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Nov 08, 2009

When Cotton Was King


Photographs serve many purposes, not least witnessing and memory. Here we have a photograph of a cotton field in the Mississippi Delta near the town of Money. But what is being witnessed or remembered?

You probably have never heard of Money, Mississippi, but you probably have heard of Emmett Till. An African American born in Chicago, he visited relatives in Money at the age of fourteen during the summer of 1955. While there he allegedly “flirted” with a married woman—a white, married woman—in a local grocery store. And for that “crime” he was stripped, beaten and shot in the head, his face mutilated beyond all recognition, and his bodied tied to a cotton-gin fan and deposited in the Tallahatchie River. Till’s mother insisted on an open casket funeral and the now famous photograph of the disfigured Emmett Till appeared first in Jet magazine before being picked up by the mainstream media. The two perpetrators—Roy Bryant and J.W. Milam—were found “not-guilty” by an all white jury who deliberated for less than an hour in a segregated courthouse in nearby Sumner, Mississippi.

One might imagine that a contemporary photographer seeking to memorialize the lynching of Emmett Till might photograph the dilapidated grocery store—or its historical marker—where Till violated the rigid codes of the Jim Crow South, or perhaps the spot on the river where Till’s body was eventually discovered. Or maybe even the Sumner, Mississippi courthouse. Instead, Andrew Lichtenstein chose to photograph a nearby cotton field.

It is hard to know if the sun is rising or setting here, but whether you imagine that the camera is facing east or west there is no question that cotton is cast within a metaphorical timescape. The sun is either setting on cotton and hence a reminder that by the 1950s the economy that relied upon it was in full decline, or the sun is rising on it, and a reminder of the new day soon to be be ushered in by the nascent Civil Rights Movement. In either case, the photograph of a cotton field in Money, Mississippi is a poignant testament to the fact that while Bryant and Milam lynched Till and tied his body to a rusted cotton-gin fan, it was truly cotton—and the economic and social order that it animated—that killed him.

Andrew Lichtenstein, Forgotten Moments


Not With a Bang, But a Whimper

Natural disasters seem to come and go.  Tsunami’s, earthquakes, tornadoes, and hurricanes wreak unimaginable damage, literally erasing neighborhoods—and even cities—within the blink of an eye.  One minute there is a thriving or peaceful community.  The next, nothing but rubble.  It is hard to fathom, particularly if it is not literally in our own backyard, even as the power of photography manages to reduce the distance between “here” and “there,” and in the process activates the human empathy needed to lend a helping hand across all manner of social, political, economic, and geographical borders.  And yet there is something troubling about such images for even as they give presence to the immediacy of such tragedies there is a sense in which they fragment each event, inviting us to treat them as an isolated and individual events effecting these people—always them, never us—here and now.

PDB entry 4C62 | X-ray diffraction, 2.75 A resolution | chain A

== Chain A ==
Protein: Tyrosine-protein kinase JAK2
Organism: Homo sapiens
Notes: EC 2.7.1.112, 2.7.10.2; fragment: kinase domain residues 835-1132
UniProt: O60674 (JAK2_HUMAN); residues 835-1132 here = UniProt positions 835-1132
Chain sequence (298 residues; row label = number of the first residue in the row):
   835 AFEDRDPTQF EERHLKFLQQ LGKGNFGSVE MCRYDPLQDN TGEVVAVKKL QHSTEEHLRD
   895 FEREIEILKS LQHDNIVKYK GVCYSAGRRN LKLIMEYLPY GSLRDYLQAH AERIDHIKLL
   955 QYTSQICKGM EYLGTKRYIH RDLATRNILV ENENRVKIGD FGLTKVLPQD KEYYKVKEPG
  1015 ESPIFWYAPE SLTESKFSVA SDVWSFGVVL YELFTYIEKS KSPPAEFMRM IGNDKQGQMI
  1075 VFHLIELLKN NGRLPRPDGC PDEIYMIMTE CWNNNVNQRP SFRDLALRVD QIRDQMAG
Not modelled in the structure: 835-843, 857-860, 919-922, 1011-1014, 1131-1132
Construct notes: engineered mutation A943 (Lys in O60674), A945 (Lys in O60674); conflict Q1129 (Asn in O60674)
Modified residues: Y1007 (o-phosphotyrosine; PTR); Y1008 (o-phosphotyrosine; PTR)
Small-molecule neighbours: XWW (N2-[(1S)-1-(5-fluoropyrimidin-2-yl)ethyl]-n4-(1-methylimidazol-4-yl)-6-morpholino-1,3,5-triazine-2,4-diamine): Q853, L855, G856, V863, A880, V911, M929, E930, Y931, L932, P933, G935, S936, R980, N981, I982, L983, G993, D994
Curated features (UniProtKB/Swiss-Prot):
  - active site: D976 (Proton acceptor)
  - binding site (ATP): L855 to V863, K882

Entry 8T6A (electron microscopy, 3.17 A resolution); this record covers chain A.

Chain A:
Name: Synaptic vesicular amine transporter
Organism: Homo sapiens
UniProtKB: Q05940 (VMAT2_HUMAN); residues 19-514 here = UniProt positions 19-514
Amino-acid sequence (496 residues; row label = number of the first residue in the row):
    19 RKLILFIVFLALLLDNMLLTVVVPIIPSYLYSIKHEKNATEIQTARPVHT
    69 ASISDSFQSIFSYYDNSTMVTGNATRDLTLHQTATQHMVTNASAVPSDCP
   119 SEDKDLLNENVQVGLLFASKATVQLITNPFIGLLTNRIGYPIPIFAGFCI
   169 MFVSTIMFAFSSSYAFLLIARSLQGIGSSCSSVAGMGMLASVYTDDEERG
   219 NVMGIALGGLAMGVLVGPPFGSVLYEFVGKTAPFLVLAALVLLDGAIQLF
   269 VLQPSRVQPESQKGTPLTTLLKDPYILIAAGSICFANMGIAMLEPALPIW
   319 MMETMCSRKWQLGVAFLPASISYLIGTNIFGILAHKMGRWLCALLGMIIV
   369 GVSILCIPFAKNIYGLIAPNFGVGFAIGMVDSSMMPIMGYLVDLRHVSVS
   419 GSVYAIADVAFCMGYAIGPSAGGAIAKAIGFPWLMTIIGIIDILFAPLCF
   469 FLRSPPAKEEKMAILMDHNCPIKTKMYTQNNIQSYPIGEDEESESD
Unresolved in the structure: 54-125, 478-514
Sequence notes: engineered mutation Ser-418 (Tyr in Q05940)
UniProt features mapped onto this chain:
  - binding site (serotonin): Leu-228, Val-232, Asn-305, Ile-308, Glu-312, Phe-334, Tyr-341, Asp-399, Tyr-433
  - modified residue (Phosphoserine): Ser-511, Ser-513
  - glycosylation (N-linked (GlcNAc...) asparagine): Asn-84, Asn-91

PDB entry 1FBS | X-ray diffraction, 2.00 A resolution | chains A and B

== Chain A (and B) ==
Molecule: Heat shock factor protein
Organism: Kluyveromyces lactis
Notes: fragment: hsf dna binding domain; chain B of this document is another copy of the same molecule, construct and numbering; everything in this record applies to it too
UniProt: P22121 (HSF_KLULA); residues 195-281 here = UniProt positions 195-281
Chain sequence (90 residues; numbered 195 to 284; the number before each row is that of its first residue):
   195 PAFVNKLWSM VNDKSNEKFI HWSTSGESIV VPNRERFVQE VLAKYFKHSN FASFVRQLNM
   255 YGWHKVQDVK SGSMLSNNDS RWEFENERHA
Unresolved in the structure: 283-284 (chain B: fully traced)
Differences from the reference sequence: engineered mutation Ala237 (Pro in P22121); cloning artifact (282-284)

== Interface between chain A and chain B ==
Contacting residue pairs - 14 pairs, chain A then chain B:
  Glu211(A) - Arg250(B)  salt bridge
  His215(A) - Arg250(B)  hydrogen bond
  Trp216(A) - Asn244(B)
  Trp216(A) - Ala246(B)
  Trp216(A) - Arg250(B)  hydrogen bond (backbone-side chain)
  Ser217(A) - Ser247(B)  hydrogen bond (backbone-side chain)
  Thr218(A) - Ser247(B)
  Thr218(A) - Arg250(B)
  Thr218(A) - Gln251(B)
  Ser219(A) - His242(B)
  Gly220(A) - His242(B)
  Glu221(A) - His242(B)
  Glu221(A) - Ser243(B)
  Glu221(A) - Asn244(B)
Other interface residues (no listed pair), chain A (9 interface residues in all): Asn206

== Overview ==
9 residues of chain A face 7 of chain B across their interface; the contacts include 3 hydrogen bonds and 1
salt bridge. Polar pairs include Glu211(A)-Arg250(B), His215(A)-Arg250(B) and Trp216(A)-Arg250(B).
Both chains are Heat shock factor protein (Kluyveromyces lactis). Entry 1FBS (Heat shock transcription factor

I thought about this some this past week as I perused the many photographs of the fury unleashed by Hurricane Sandy on places like the Jersey Shore, New York City’s east side Battery, and  Breezy Point on Long Island.  And in the process I found myself thinking about the natural tragedies that don’t seem to cull such easy images of nature’s fury and destruction.

The photograph above is from Hay Springs, Nevada.  It was taken just three months ago and what it shows is one of the many dried up river beds that are becoming more and more prevalent in the plain states and in the upper Midwest as a result of recent and increasingly intense droughts.  The image is hardly as dramatic as the scenes we see in the wake of hurricanes and tornadoes, in large measure because here nature’s violence is slower and more exacting, creeping and gradual, rather than bold and arrogant.  And the damage itself is harder to see, its human effects harder to imagine.  The water has disappeared, and the river bed is cracked, but the grass on the other side, however far away, remains green (for now) and the cattle continue to have space to roam (for the time being).  But if you look closely enough to the horizon—and the point is that you have to look closely to see it—you will notice that the plains are more brown than green and it is not hard to imagine that before long they too will suffer the same fate as the river bed.  And where then will the cattle go?

The point, of course, is not to ignore the dramatic effects of the natural disasters that grab our attention and compassion for a moment in time, only to be forgotten as an isolated event, but to recognize that such events are connected and symptomatic  of a larger problem, one that is gradual and more enduring, and which we can see—but only if we look closely—as unfolding slowly and  in real time.